2021 Debut author India Holton and her book are getting a lot of attention. Her debut novel, The Wisteria Society of Lady Scoundrels, has garnered excellent reviews, with The New York Times Book Review saying, “The kind of book for which the word ‘rollicking’ was invented. Holton is having as much fun as the English language will permit.” And author Jen DeLuca wrote of the book that it is “easily the most delightfully bonkers historical fantasy romance of 2021! I enjoyed every absorbing moment.” After the stress and strain of the past year and a half, doesn’t a “delightfully bonkers” book sound enticing? The book, launched earlier this month, is available now, and India will follow that up with The League of Gentlemen Witches next March. Like all the authors I speak with, India is busy (there’s no better way to say it), so I’m thankful she took a moment to answer my questions.
Christina: Kirkus Reviews said of The Wisteria Society of Lady Scoundrels, “Familiar romance tropes appear but as if in a fun-house mirror, with broad winks at their origins…” What inspired you to turn romance tropes upside down?
India: I love romance literature and its conventions, so my treatment of tropes in this book was a celebration of them, albeit in a gently roasting way.
Christina: Cecilia Bassingwaite and Ned Lightbourne are unique, memorable characters. How do you go about writing characters who jump from the page?
India: Thank you for the compliment! The characters very much came with a life of their own and it was just my job to write that down as best I could. Often I’d have a plan of action for them and they’d choose to do something else—and they always turned out to be right about it. I very much wrote this book with an attitude of “let’s just have some fun here!” and that gave me the breadth to allow my characters to stretch right out and be as fully themselves as possible.
Christina: At the beginning of the book, you provide a “Table of Significant Characters,” which is quite long. Did you have any trouble juggling the cast? Which character do you feel most drawn toward?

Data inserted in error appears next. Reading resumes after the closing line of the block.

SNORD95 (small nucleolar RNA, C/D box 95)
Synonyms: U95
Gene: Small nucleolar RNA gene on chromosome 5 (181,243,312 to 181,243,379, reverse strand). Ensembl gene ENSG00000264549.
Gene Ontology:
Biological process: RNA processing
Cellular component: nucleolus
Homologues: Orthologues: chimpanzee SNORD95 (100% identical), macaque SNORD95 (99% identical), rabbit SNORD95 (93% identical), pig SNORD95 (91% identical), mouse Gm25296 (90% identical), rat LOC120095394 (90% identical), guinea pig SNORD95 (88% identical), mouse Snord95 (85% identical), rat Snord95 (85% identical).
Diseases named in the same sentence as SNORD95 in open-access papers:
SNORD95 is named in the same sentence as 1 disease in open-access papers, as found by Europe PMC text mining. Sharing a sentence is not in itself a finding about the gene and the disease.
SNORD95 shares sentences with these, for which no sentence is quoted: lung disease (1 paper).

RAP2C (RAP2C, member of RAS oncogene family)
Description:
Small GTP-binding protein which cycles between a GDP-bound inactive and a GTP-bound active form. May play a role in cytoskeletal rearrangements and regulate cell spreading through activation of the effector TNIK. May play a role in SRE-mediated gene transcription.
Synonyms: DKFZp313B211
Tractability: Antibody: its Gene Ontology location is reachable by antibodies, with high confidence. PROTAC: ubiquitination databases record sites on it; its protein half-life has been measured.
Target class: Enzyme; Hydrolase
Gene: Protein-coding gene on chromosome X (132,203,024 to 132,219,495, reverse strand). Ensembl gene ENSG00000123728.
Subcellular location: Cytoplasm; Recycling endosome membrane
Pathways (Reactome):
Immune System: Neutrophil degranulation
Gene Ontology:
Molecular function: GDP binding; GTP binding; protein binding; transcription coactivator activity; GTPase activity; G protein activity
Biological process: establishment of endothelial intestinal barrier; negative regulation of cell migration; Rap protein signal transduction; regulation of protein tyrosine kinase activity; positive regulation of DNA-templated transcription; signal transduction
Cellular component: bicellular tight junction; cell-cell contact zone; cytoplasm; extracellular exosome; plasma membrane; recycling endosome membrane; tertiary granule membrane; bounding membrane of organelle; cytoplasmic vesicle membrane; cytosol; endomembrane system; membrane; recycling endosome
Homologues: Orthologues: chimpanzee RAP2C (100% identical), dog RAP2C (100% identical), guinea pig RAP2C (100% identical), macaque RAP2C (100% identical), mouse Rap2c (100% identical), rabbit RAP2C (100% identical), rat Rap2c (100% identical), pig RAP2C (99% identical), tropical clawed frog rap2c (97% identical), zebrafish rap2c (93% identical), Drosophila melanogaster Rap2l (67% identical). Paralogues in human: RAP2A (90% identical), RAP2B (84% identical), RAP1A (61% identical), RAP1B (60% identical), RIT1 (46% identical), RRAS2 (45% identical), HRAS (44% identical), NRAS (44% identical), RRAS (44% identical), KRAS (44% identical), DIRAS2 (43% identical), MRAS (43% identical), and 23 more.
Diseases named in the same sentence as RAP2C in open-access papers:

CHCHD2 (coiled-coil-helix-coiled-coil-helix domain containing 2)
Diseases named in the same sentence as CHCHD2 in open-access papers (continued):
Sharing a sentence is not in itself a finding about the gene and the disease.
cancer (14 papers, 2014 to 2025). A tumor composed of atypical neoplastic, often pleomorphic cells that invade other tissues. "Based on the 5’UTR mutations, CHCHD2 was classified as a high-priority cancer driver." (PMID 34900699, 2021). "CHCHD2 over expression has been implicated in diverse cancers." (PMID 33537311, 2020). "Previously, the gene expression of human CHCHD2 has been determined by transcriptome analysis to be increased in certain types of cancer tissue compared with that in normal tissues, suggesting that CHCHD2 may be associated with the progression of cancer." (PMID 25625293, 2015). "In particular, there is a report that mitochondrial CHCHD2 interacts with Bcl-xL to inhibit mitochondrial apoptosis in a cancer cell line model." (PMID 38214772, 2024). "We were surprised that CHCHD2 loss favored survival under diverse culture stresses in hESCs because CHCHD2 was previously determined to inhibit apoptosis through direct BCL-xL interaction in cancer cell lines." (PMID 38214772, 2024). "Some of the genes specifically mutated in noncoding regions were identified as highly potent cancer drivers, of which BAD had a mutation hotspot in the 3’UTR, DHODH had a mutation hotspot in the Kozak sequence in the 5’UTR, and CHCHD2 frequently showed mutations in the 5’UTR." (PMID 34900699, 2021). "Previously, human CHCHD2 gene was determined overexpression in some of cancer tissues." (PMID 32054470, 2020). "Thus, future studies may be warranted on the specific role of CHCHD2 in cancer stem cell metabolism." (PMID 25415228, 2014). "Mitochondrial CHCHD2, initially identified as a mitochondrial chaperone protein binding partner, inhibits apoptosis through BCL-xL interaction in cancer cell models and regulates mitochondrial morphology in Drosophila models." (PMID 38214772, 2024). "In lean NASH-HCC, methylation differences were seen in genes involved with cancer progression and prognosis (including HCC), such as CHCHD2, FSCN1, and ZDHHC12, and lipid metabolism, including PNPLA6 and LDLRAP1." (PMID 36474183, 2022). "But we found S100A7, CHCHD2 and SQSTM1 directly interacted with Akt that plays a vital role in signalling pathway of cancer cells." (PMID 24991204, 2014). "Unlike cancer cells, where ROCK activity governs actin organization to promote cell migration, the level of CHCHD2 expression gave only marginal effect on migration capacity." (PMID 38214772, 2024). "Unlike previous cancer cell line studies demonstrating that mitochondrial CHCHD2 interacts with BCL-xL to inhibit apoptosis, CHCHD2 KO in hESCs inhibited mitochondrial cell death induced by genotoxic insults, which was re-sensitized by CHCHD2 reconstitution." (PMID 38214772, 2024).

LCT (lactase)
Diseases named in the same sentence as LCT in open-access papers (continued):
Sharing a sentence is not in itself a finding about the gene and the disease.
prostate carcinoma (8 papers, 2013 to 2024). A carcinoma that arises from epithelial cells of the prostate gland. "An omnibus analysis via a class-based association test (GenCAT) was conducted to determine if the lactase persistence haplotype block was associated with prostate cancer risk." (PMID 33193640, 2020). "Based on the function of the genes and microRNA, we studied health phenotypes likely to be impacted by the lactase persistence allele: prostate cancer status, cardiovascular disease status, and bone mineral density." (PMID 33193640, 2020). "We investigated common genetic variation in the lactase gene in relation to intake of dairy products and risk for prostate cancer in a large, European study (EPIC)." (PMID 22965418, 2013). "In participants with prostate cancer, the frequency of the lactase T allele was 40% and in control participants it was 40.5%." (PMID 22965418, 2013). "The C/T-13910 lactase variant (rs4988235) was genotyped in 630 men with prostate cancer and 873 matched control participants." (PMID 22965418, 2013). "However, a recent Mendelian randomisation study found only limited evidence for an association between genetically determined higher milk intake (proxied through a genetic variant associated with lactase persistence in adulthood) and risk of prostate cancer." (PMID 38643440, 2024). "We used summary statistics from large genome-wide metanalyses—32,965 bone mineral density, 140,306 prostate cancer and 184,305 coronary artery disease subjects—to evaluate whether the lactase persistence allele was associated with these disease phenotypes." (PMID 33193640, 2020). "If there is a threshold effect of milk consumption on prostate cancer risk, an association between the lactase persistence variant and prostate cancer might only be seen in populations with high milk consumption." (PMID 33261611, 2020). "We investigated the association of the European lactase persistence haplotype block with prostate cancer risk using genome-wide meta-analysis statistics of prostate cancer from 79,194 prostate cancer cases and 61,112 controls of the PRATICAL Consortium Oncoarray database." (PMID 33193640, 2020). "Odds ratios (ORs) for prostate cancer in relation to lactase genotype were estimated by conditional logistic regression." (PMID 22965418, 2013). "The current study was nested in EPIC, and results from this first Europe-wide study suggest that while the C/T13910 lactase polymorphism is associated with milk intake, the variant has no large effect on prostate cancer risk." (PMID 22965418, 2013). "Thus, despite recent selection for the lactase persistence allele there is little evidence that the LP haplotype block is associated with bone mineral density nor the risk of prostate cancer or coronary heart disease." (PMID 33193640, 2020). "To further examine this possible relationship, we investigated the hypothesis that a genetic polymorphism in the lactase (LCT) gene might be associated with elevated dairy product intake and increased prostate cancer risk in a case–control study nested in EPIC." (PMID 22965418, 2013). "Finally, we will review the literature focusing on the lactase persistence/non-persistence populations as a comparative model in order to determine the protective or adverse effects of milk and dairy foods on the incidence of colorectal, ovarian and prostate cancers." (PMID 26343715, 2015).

India: No, the cast all were quite clear in my mind. Many of those names only appear briefly in the text. The Table of Significant Characters was a gesture towards old-fashioned novels, and an opportunity to have some more fun. I guess I feel most drawn toward Cecilia, she and I became good friends on the journey, although there’s something in everyone that I can relate to even a little. Having sympathy for your characters (even the villains) enables you to go deep with them, and to give them the arc they most deserve.
Christina: The tagline on your website reads: “Slow burn romance with sudden explosions.” How would you describe that to someone who doesn’t read romance? How long did it take to come up with that tagline?
India: It took about three seconds to come up with it, lol. It just was one of those things that arrived unannounced in my mind. Slow burn romance means that the characters make a slow progression towards acknowledging their feelings for each other—sometimes that means they don’t kiss until after the midpoint, other times they get together fairly quickly but the emotions don’t resolve at speed. Sudden explosions is, in the case of my stories, quite literal! It’s not an India Holton book unless something blows up!
Christina: You live in New Zealand, and your bio states that you’ve “enjoyed the typical Kiwi lifestyle of wandering around forests, living barefoot on islands, and messing about in boats.” How did those experiences inform your writing? How do they inform your writing process?
India: I can’t honestly say whether I’d write the same way if I’d lived a more urban upbringing, it’s impossible to know. The outdoors lifestyle is so integral to being a Kiwi, even in our cities we are close to beaches or lakes, forests, and rivers. But my writing process is intensely internal, I pretty much shut the doors and windows and disappear into my fictional world.
Christina: You’re part of the 2021 Debut group. What have you learned from this group of authors? What is one thing you’d say to someone who might be in a 2022 Debut group?
India: One of the best experiences of traditional publishing has been connecting with fellow authors. I’m blessed to be one of the Berkletes, a group of writers whose books are with Berkley Publishing, and the support and encouragement available through friendships like that has proven invaluable. I’ve also made wonderful friends in the wider debut group and on social media channels. I would advise any debut author to make such connections if they can, because no one will ever understand or empathise with your experience quite as well as your fellow authors. Plus writers are generally speaking fun, delightful, and interesting people!
Christina: What do you always want to talk about in interviews but never get to?
India: That’s such an interesting question! I’m looking forward to the day I get asked about literary analysis, the Brontes, and all the classic literature Easter eggs sprinkled through the book.
Thanks to India for agreeing to this interview! If you know of an author who’d like to be featured in an interview (or you are an author who would like to be featured), feel free to leave a comment or email me via my contact page.